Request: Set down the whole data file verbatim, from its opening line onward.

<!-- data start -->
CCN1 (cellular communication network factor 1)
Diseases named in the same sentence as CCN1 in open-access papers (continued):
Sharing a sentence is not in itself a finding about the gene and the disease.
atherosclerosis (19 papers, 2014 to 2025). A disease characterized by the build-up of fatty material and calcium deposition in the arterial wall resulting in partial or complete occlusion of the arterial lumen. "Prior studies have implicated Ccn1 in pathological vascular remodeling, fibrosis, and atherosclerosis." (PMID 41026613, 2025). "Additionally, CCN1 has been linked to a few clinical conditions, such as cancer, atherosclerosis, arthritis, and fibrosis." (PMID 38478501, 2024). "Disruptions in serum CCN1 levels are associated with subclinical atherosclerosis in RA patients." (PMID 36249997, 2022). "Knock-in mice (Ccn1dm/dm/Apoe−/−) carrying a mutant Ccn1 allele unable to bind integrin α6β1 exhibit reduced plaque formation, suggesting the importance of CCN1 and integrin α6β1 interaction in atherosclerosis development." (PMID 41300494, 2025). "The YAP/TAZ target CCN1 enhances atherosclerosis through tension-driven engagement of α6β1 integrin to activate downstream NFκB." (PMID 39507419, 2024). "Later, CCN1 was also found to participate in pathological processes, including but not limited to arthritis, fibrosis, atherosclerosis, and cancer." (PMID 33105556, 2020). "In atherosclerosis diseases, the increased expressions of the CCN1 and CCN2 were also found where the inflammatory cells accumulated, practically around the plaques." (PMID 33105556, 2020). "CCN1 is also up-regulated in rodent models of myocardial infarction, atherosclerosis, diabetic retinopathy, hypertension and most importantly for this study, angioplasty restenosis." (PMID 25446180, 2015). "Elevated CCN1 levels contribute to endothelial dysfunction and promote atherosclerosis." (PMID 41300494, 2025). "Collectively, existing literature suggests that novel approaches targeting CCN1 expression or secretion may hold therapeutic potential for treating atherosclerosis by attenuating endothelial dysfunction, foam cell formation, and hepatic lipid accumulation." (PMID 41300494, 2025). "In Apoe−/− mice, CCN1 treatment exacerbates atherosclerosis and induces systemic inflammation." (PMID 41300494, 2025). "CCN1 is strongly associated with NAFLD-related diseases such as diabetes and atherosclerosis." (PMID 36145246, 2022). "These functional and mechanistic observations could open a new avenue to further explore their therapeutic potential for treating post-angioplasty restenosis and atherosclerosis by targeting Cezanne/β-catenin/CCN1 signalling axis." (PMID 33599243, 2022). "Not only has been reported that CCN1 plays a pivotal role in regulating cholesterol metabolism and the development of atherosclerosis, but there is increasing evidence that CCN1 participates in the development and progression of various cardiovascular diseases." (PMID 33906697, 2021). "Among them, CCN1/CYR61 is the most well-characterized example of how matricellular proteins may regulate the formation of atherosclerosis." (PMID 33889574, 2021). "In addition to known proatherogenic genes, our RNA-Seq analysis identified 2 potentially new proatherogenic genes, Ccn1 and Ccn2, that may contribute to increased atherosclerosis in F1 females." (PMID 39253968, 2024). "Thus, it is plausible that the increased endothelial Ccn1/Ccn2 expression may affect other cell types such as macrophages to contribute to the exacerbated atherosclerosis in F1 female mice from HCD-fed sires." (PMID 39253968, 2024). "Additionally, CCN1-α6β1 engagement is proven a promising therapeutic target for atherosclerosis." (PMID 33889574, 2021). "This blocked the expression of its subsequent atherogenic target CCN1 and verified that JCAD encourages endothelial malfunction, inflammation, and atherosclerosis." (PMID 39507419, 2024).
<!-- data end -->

CCN1 (cellular communication network factor 1)
Diseases named in the same sentence as CCN1 in open-access papers (continued):
Sharing a sentence is not in itself a finding about the gene and the disease.
atherosclerosis (19 papers, 2014 to 2025). A disease characterized by the build-up of fatty material and calcium deposition in the arterial wall resulting in partial or complete occlusion of the arterial lumen. "Prior studies have implicated Ccn1 in pathological vascular remodeling, fibrosis, and atherosclerosis." (PMID 41026613, 2025). "Additionally, CCN1 has been linked to a few clinical conditions, such as cancer, atherosclerosis, arthritis, and fibrosis." (PMID 38478501, 2024). "Disruptions in serum CCN1 levels are associated with subclinical atherosclerosis in RA patients." (PMID 36249997, 2022). "Knock-in mice (Ccn1dm/dm/Apoe−/−) carrying a mutant Ccn1 allele unable to bind integrin α6β1 exhibit reduced plaque formation, suggesting the importance of CCN1 and integrin α6β1 interaction in atherosclerosis development." (PMID 41300494, 2025). "The YAP/TAZ target CCN1 enhances atherosclerosis through tension-driven engagement of α6β1 integrin to activate downstream NFκB." (PMID 39507419, 2024). "Later, CCN1 was also found to participate in pathological processes, including but not limited to arthritis, fibrosis, atherosclerosis, and cancer." (PMID 33105556, 2020). "In atherosclerosis diseases, the increased expressions of the CCN1 and CCN2 were also found where the inflammatory cells accumulated, practically around the plaques." (PMID 33105556, 2020). "CCN1 is also up-regulated in rodent models of myocardial infarction, atherosclerosis, diabetic retinopathy, hypertension and most importantly for this study, angioplasty restenosis." (PMID 25446180, 2015). "Elevated CCN1 levels contribute to endothelial dysfunction and promote atherosclerosis." (PMID 41300494, 2025). "Collectively, existing literature suggests that novel approaches targeting CCN1 expression or secretion may hold therapeutic potential for treating atherosclerosis by attenuating endothelial dysfunction, foam cell formation, and hepatic lipid accumulation." (PMID 41300494, 2025). "In Apoe−/− mice, CCN1 treatment exacerbates atherosclerosis and induces systemic inflammation." (PMID 41300494, 2025). "CCN1 is strongly associated with NAFLD-related diseases such as diabetes and atherosclerosis." (PMID 36145246, 2022). "These functional and mechanistic observations could open a new avenue to further explore their therapeutic potential for treating post-angioplasty restenosis and atherosclerosis by targeting Cezanne/β-catenin/CCN1 signalling axis." (PMID 33599243, 2022). "Not only has been reported that CCN1 plays a pivotal role in regulating cholesterol metabolism and the development of atherosclerosis, but there is increasing evidence that CCN1 participates in the development and progression of various cardiovascular diseases." (PMID 33906697, 2021). "Among them, CCN1/CYR61 is the most well-characterized example of how matricellular proteins may regulate the formation of atherosclerosis." (PMID 33889574, 2021). "In addition to known proatherogenic genes, our RNA-Seq analysis identified 2 potentially new proatherogenic genes, Ccn1 and Ccn2, that may contribute to increased atherosclerosis in F1 females." (PMID 39253968, 2024). "Thus, it is plausible that the increased endothelial Ccn1/Ccn2 expression may affect other cell types such as macrophages to contribute to the exacerbated atherosclerosis in F1 female mice from HCD-fed sires." (PMID 39253968, 2024). "Additionally, CCN1-α6β1 engagement is proven a promising therapeutic target for atherosclerosis." (PMID 33889574, 2021). "This blocked the expression of its subsequent atherogenic target CCN1 and verified that JCAD encourages endothelial malfunction, inflammation, and atherosclerosis." (PMID 39507419, 2024).